Russia’s President Vladimir Putin relies on a handful of hard-line advisers, who tell him what he wants to hear about the Ukraine war, according to the Wall Street Journal.
Putin prefers to live in an echo chamber designed to feed him into miscalculations on Russia’s war against Ukraine, according to the Wall Street Journal.
“Mr. Putin expected the war in Ukraine to be swift, popular, and triumphant. For months, he struggled to come to terms with what instead became a costly quagmire, and found himself isolated and distrustful at the pinnacle of a power structure designed to reinforce his belligerent worldview and shelter him from discouraging news,” a former senior Russian intelligence officer told the Wall Street Journal.
Putin’s limited understanding of reality went to show during the battle for Lyman, a small city in Donetsk Oblast of eastern Ukraine that the Russian troops had to eventually retreat from in late September. One of the commanding officers on the frontline received a call over an encrypted line from Moscow. It was Vladimir Putin, ordering him not to retreat, the Wall Street Journal claims. Although the Russian forces in Lyman were being encircled by the rapid Ukrainian advance, Putin rebuffed the commands of his own generals and told the troops to hold the ground.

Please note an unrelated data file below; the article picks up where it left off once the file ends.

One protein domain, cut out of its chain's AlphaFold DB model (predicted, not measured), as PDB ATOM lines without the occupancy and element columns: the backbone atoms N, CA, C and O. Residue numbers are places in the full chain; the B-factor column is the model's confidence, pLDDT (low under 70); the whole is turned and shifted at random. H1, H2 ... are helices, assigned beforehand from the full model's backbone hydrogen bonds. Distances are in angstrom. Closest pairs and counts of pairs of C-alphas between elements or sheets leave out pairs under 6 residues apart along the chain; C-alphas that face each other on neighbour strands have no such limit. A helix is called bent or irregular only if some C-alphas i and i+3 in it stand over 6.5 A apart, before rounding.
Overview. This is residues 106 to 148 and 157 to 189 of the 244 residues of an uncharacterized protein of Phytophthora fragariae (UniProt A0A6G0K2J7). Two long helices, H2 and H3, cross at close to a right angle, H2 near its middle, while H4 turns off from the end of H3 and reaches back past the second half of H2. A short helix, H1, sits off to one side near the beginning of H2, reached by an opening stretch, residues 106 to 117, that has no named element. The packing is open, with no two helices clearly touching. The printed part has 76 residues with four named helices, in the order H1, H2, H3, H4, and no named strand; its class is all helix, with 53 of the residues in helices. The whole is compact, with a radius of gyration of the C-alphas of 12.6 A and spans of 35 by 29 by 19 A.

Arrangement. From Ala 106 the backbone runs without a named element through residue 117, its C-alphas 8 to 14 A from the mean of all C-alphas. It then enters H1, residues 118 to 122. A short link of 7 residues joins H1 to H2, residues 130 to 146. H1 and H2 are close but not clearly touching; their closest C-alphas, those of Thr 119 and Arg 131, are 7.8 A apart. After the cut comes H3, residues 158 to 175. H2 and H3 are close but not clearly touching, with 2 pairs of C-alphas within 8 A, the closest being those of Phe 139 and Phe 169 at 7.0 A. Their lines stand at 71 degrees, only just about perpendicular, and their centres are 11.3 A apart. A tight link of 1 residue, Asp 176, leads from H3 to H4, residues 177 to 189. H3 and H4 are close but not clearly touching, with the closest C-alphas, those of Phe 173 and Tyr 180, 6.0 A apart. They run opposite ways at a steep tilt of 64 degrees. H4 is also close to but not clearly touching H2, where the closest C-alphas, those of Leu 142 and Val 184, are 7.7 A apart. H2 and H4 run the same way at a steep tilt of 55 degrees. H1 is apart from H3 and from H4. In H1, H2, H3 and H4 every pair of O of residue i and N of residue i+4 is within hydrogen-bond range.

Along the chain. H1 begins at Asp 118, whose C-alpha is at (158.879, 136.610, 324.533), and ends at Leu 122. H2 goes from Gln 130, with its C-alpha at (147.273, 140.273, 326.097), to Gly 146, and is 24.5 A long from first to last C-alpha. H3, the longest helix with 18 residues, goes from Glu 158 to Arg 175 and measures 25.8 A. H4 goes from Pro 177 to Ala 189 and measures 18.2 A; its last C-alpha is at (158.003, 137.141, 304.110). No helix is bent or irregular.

The Wall Street Journal based its article on interviews with current and former Russian officials close to the Kremlin who broadly described Putin’s failure to believe that Ukraine could successfully resist.
“The people around Putin protect themselves. They have this deep belief that they shouldn’t upset the president,” Ekaterina Vinokurova, a former member of human-rights council said.
Putin’s miscalculations have shaped Russia’s humiliating withdrawals in the northeast and south of Ukraine, according to the Wall Street Journal.